CLEVELAND — As her brother sits in a prison cell fighting to clear his name, the sister of convicted killer Dwayne Brooks is criticizing what she called a system more concerned with getting a conviction than getting justice.
“It’s disheartening, it’s disrespectful, it’s damning,” said Brooks’ sister Aisha Robertson. “It’s a blatant disrespect for lives.”
Brooks was convicted of an August 1987 shooting at Cleveland’s Luke Easter Park. Clinton Arnold, 35 at the time, died in the attack that also wounded two others.
Brooks was sentenced to 25 years to life in prison for the crimes.
But Brooks and Robertson insist Brooks wasn’t in Cleveland when the shootings happened.
“The last time I saw Dwayne prior to all of this, he was in the driveway, in the car with my mom and my aunt and driving back to New York,” said Robertson.
She said that was the night before the shooting.
Months later, a 10-year-old Robertson was asleep inside the family’s Shaker Heights home when she discovered her brother had been accused of murder.
“I was awakened at about three or four in the morning in my bedroom by a SWAT team, police officers in full gear,” said Robertson. “Red beams all over my bedroom.”
The police were looking for her brother.
The arrest warrant was for murder.
“That was one of the hardest things to even imagine,” said Robertson.
She said her brother had been her protector. She called him the glue that held her family together.
“He was always that father figure,” said Robertson. “He might have been more of the father figure than my own father was.”
But her belief in her brother’s innocence remained strong.
“I might have been about 13 or so the first time I actually asked him, ‘what’s going on here? Why are you here?” said Robertson.
She said her brother told her that the police had the wrong guy.
As years of appeals grew into decades, Robertson held out hope.
Then, last year, there was a discovery by a private investigator hired by her family.
“It’s like sitting on a lottery ticket and, like trying to find the magic door to cash it in,” said Robertson.
The investigator got copies of police reports from the murder investigation.
On the pages were revelations that Robertson had never seen, including statements from a witness who put two other men inside the van used in the deadly shooting, and information from investigators that one of the men who identified Brooks as the shooter was, himself, under FBI investigation.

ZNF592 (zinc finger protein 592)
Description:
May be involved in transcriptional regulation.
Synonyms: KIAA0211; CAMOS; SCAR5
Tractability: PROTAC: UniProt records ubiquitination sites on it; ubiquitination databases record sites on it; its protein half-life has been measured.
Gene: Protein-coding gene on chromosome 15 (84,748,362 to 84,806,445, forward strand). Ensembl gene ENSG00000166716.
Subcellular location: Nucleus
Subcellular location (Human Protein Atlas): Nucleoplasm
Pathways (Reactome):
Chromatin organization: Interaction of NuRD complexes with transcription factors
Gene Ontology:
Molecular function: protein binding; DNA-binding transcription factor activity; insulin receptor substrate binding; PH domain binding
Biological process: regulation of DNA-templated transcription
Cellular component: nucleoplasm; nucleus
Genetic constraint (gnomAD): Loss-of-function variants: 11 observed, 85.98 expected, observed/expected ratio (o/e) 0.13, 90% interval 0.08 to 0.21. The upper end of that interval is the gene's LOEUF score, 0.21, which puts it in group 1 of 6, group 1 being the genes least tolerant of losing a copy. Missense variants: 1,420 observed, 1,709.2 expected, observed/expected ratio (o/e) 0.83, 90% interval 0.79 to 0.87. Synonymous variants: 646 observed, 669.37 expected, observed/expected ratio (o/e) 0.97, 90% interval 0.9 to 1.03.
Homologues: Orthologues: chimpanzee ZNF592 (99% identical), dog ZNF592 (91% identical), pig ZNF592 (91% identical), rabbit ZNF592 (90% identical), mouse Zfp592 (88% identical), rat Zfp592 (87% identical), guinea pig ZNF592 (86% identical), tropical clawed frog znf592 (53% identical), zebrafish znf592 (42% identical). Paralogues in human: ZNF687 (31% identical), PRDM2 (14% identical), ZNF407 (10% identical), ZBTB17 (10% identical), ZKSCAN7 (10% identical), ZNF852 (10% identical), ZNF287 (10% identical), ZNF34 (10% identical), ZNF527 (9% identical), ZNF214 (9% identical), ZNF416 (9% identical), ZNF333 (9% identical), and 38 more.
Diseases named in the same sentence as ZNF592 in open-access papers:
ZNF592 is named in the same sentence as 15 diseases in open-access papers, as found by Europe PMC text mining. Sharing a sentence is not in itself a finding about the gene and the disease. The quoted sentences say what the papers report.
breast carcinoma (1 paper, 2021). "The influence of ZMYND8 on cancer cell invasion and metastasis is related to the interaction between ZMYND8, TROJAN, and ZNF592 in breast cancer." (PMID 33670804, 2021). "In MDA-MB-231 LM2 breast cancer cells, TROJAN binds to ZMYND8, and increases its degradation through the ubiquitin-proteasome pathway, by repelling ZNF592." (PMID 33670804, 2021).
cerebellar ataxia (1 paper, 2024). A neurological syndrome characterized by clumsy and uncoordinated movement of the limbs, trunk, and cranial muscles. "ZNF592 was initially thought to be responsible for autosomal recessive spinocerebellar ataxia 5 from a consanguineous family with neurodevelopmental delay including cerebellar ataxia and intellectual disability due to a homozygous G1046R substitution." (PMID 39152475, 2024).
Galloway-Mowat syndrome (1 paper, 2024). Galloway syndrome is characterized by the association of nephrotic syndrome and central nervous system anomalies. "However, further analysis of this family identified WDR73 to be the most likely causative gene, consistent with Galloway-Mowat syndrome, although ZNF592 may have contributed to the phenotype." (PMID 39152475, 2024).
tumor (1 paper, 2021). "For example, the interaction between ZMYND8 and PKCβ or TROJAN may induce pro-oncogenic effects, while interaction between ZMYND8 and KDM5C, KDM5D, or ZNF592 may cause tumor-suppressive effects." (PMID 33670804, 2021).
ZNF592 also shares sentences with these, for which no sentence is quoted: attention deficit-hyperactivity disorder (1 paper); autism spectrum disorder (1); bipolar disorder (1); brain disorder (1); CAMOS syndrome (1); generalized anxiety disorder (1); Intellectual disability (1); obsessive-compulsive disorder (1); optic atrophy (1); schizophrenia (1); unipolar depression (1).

They’re details that Brooks’ original defense attorney testified he didn’t see until last year.
“It was exculpatory and very useful to the defense,” said defense attorney Gordon Friedman during a court hearing earlier this month. “It was also information that we did not have.”
The lead prosecutor in the murder case admitted that in 1988 it was the policy of the prosecutor’s office not to provide defense attorneys copies of police reports in the case.
“The defendants were not permitted to receive the written discovery and we were to go through the file and basically read the reports to the defense council,” said former prosecuting attorney John Ricotta.
But Ricotta told a judge he could not recall if that happened in Brooks’ case.
In the early 2000s, the policy changed in Cuyahoga County, allowing more access to records in clients’ cases.
But Case Western Reserve University Senior Law Instructor Michael Benza believes years of limited discovery in criminal cases have left innocent people still sitting in prison today.
“Absolutely,” said Benza, “it is unfortunately a probably fairly common denominator among exonerations.”
Benza said because many people in prison don’t have access to appeals lawyers, there’s no way to determine the scope of the problem.
It’s something that haunts Robertson.
Armed with the information in the newly-released police reports, attorneys for her brother have asked a judge to grant Brooks a new trial, claiming prosecutors violated his rights by withholding potentially exculpatory evidence.
After 35 years in jails and prisons, Robertson is more hopeful than ever she’ll once again get to see her brother walk the streets a free man.
But her faith in the justice system has been shaken to its core.
“How do we have any hope in a justice system if it could be him, it could be me, it could be my son,” said Robertson. “It could be anyone.”
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